The new “Pokémon Go” augmented reality game was an instant hit. Within days it had been downloaded and was being played by millions of users in the first wave of countries where it was released. The success catapulted the stock of its maker, Nintendo, up sharply and the game became a top news story almost everywhere.
But almost immediately there were also worries about people walking into traffic while playing the game or—even worse—playing while driving and causing car crashes. A report began circulating within just three or four days that a major traffic crash had happened right here in Massachusetts because of a careless “Pokémon Go” player.
That story proved to be a hoax and was debunked quickly (the photo that accompanied it doesn’t look like any Bay State highway, and the snow on the side of the road in July should have given it away to alert readers). But considering the inattentiveness people have been known to show while using their mobile devices, it was only a matter of time before real cases of crashes and injuries caused by those engrossed in the game began to happen.
The first documented car crash might be one from Auburn, New York, on July 12, in which a driver crashed into tree, injuring only himself. That incident was followed by a pair of crashes in Wisconsin. Both of those drivers also crashed into trees (and both were also cited for drunk driving, indicating perhaps that there are additional issues of bad judgment involved). Those drivers suffered minor injuries, and no other vehicles or pedestrians were involved.
Meanwhile, a driver in Fall City, Washington, admitted to police that he had been playing the game when he rear-ended another vehicle on July 18. Both cars needed to be towed, but fortunately, no one was injured. In perhaps the most dramatic crash yet reported, a “Pokémon Go”-playing driver actually crashed into a parked police car at high speed in Baltimore, and the collision was caught on an officer’s body camera. The driver immediately admitted he’d been playing the game.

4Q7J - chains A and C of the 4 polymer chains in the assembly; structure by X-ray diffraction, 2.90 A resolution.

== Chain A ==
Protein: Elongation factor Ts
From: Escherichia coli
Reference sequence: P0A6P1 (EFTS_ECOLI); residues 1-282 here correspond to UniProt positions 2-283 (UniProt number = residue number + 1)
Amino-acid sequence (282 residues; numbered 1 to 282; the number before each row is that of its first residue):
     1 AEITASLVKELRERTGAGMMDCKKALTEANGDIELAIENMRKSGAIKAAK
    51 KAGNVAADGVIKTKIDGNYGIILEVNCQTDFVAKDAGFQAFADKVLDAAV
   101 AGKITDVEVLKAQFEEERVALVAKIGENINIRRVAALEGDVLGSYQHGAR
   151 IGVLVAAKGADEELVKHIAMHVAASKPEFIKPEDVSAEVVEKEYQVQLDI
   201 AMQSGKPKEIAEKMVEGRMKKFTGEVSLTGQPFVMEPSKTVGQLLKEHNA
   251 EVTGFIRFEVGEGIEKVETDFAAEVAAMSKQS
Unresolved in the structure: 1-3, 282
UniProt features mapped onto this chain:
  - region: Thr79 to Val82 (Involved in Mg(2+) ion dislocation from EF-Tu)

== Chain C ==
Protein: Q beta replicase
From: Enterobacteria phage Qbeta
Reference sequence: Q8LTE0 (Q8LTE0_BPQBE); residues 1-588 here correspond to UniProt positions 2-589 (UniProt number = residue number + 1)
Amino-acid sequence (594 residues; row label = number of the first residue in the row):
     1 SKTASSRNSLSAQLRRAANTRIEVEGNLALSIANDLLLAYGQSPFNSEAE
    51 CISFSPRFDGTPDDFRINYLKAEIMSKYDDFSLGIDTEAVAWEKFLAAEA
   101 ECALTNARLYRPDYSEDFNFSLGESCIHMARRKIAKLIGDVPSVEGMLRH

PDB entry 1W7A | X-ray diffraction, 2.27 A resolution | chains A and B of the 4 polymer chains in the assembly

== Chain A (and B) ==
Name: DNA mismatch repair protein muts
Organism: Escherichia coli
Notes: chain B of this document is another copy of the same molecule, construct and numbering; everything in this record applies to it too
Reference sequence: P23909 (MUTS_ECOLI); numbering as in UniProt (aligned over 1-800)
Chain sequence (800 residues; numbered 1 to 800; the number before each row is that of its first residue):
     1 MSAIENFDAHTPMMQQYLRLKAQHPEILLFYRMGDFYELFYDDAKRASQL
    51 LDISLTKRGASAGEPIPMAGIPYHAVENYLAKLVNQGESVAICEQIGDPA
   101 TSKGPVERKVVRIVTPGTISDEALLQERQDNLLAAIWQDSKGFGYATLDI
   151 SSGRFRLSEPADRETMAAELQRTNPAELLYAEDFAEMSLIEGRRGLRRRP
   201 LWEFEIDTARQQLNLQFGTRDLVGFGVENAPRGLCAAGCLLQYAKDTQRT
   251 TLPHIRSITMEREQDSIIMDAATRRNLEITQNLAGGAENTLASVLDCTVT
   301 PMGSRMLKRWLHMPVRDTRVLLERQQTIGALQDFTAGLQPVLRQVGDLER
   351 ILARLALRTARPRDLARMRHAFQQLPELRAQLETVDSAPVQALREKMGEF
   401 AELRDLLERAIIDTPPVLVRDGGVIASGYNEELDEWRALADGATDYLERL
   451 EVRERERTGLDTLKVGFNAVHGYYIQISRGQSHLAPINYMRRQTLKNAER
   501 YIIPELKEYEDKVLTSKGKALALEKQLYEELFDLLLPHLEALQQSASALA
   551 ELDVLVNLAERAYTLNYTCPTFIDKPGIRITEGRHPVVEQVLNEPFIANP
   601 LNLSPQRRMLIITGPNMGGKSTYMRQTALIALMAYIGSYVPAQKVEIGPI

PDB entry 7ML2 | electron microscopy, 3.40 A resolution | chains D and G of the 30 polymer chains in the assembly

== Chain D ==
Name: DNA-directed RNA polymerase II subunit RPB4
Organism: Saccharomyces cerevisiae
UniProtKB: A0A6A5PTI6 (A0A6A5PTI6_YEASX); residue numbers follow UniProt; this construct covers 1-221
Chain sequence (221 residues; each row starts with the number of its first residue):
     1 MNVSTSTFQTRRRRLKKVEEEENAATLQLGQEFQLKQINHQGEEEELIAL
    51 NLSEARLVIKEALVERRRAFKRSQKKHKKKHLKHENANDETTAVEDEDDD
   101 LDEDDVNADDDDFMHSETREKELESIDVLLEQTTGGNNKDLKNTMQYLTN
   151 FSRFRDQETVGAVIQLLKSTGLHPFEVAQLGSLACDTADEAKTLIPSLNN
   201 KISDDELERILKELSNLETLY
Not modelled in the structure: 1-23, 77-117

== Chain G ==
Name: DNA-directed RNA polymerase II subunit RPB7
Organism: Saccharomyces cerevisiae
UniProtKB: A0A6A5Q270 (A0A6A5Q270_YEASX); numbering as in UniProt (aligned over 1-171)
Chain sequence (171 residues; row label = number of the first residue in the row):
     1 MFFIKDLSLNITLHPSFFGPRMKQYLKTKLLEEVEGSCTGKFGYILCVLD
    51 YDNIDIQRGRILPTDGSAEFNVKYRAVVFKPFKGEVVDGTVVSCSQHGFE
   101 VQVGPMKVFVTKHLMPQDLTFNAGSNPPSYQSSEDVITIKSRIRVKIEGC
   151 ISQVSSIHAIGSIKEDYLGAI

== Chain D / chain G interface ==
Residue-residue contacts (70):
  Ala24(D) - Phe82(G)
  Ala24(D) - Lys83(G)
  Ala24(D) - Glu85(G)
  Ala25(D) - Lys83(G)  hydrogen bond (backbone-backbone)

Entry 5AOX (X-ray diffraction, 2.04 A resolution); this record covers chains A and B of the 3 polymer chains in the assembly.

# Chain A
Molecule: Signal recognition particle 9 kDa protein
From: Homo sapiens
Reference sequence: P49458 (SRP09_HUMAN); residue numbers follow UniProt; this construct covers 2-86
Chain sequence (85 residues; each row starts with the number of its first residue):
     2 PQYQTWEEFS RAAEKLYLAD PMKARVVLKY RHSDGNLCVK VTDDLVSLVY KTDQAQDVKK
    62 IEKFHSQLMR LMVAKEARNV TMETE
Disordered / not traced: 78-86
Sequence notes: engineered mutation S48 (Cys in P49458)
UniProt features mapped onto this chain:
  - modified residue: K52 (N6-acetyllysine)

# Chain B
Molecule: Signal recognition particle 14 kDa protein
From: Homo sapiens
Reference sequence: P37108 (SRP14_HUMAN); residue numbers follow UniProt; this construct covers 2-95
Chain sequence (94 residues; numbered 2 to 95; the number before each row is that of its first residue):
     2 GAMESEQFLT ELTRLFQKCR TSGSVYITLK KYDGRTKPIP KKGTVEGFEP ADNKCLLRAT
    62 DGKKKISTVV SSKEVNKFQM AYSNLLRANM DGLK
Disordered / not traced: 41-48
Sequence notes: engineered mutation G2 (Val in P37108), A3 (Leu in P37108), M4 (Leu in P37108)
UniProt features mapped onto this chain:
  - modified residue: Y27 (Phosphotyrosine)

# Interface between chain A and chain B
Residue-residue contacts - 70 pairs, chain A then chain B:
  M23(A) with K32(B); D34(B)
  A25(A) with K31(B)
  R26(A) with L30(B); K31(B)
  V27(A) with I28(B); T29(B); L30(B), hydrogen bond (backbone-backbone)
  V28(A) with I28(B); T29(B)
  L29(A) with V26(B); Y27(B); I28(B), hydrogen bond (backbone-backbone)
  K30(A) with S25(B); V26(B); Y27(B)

Even drivers who stay smart and don’t play the game can be affected by it. A Pennsylvania teenager was struck and injured by a car when she crossed and re-crossed a busy four-lane road to catch one of the game’s digital creatures.
“Pokémon Go” has been an amazing success on some levels, including seeing a record 30 million downloads in its first two weeks. We all hope, however, that its users make an effort to play the game responsibly, and that they keep their own safety and that of others in mind. Risking injury and death over a digital image doesn’t seem like a wise decision.
We cannot stress enough that distracted driving is dangerous to everyone on the road. It leads to many thousands of injuries and is the known or probable cause in several thousand traffic fatalities every year. “Pokémon Go” is not unique, as drivers have been using cell phones and mobile devices irresponsibly for years. It’s not even the first app to be blamed directly for causing trouble; the Snapchat speed filter, for instance, has been documented as the cause behind several tragic crashes.
If you or someone close to you has been the victim of a crash involving a distracted driver, talk to a firm with the right kind of experience. Joel H. Schwartz, PC understands the issues in car crashes caused by distracted drivers. Give us a call today at 1-800-660-2270 or fill out the form at the bottom of this page for a free consultation to discuss your case.